Lung-protective ventilation with volumes limited to 6–8 mL/kg of predicted body weight (PBW) or lower, and plateau pressure < 30 cm H2O, dramatically increases survival [2]. As a consequence of reducing alveolar ventilation with lower tidal volumes, hypercapnia results. Recognizing that low tidal volume ventilation confers survival benefits by reducing lung stretch and the cyclical collapse of alveoli, clinicians have accepted hypercapnia, giving rise to the concept of permissive hypercapnia [44]. However, it remains unclear whether hypercapnic acidosis carries survival benefits independent of using low tidal volumes (Table 3).

Table 3 Randomized controlled studies in lung-protective ventilation and PaCO2 levels

In a retrospective analysis of the ARDS network, hypercapnic acidosis was associated with lower mortality in the group of patients receiving tidal volumes of 12 mL/kg PBW. However, there was no survival benefit in patients ventilated at tidal volumes of 6 mL/kg PBW [45]. It was hypothesized that lung-protective ventilation reduced lung injury caused by the ventilator to a point where the protective effect of hypercapnic acidosis could not be detected.

In a multicenter randomized clinical trial comparing low (7 mL/kg PBW) with conventional tidal volumes (10 mL/kg PBW), a trend towards higher mortality was observed in patients who developed hypercapnia and acidosis [46]. These findings resulted in a premature stop of that trial, making interpretation of the results difficult.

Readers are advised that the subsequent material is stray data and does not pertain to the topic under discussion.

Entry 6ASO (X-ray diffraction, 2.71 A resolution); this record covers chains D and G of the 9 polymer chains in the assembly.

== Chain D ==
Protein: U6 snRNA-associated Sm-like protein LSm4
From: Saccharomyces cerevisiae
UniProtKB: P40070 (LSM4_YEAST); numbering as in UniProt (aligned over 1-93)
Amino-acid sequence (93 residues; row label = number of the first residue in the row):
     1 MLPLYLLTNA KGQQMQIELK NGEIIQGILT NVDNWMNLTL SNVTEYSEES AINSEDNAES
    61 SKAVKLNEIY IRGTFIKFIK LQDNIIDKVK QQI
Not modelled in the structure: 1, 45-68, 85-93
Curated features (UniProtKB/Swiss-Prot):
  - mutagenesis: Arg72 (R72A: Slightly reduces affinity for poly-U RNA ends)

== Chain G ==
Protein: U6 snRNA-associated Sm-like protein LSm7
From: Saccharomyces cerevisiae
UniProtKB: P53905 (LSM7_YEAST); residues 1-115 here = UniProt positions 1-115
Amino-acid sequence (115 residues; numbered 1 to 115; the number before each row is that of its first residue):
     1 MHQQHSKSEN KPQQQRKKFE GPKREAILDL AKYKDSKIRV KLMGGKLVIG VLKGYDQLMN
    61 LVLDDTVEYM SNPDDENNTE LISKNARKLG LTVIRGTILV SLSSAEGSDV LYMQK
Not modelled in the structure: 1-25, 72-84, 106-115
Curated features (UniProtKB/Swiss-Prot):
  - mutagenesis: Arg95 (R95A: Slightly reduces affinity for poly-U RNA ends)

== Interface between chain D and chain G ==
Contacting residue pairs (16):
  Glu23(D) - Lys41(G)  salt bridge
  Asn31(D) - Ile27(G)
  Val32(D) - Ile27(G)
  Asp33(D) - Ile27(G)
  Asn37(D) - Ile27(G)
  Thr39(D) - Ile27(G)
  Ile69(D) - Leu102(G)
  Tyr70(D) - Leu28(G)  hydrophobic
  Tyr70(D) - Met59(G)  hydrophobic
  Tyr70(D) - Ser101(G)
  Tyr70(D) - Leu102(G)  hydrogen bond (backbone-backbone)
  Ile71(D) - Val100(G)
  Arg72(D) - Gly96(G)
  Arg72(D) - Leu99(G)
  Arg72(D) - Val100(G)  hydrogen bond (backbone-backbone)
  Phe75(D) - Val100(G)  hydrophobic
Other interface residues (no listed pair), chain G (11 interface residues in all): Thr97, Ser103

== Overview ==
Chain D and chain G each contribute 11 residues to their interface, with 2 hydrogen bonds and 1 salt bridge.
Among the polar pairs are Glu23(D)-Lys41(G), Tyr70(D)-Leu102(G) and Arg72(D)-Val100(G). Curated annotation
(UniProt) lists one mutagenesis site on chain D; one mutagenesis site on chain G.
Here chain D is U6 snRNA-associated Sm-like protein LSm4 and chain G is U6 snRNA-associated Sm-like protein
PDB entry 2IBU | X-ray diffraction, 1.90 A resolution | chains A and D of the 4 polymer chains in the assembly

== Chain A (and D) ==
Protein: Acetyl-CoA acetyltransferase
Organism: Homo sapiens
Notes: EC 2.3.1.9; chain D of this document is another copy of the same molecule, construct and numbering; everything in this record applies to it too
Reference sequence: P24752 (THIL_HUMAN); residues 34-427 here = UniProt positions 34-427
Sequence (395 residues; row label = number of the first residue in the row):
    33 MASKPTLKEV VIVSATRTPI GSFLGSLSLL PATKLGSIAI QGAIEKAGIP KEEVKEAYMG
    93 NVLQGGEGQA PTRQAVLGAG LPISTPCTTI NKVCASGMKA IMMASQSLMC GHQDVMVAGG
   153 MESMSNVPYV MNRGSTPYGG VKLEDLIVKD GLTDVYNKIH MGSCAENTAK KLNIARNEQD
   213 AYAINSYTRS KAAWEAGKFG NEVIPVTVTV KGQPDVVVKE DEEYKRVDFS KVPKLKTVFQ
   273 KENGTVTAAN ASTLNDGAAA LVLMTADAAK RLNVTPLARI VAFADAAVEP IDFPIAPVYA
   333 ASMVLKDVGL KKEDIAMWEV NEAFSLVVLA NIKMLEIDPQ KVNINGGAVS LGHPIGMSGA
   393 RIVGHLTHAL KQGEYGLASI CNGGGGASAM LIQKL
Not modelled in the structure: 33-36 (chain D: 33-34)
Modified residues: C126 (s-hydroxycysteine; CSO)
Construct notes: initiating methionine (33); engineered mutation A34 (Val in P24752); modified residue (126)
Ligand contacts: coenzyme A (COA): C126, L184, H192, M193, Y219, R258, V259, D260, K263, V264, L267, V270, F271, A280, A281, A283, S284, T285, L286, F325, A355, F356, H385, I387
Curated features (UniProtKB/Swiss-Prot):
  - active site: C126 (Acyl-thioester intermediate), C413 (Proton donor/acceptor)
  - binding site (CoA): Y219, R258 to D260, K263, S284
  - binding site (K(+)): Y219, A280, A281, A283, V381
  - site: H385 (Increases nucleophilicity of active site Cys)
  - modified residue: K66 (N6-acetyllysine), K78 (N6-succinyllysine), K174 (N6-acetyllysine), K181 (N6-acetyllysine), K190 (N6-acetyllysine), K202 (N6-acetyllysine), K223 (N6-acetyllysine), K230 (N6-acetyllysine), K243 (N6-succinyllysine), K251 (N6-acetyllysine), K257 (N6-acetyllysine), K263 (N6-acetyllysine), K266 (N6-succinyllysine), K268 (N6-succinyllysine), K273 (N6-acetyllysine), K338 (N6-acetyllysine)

Recently, a post hoc analysis of three prospective non-interventional international studies in ARDS patients was published [47]. In this analysis, severe hypercapnia (PaCO2 > 50 mmHg) was associated with higher mortality and more organ failures compared to patients with normocapnia. Acidosis or the combination of hypercapnia and acidosis independently increased the risk of mortality in the intensive care unit. The incidence of severe hypercapnia increased significantly with the time (1998, 2004, and 2010) as a consequence of the diverse respiratory strategies practiced over the years, which may reflect the feeling of many intensivists that hypercapnia could be beneficial [47].

Finally, one retrospective analysis including over 250,000 ARDS patients receiving mechanical ventilation showed that patients who developed hypercapnic acidosis (pH < 7.35 PaCO2 > 65 mmHg) during the first 24 h of mechanical ventilation had significantly higher mortality than those who had compensated hypercapnia or normocapnia [48].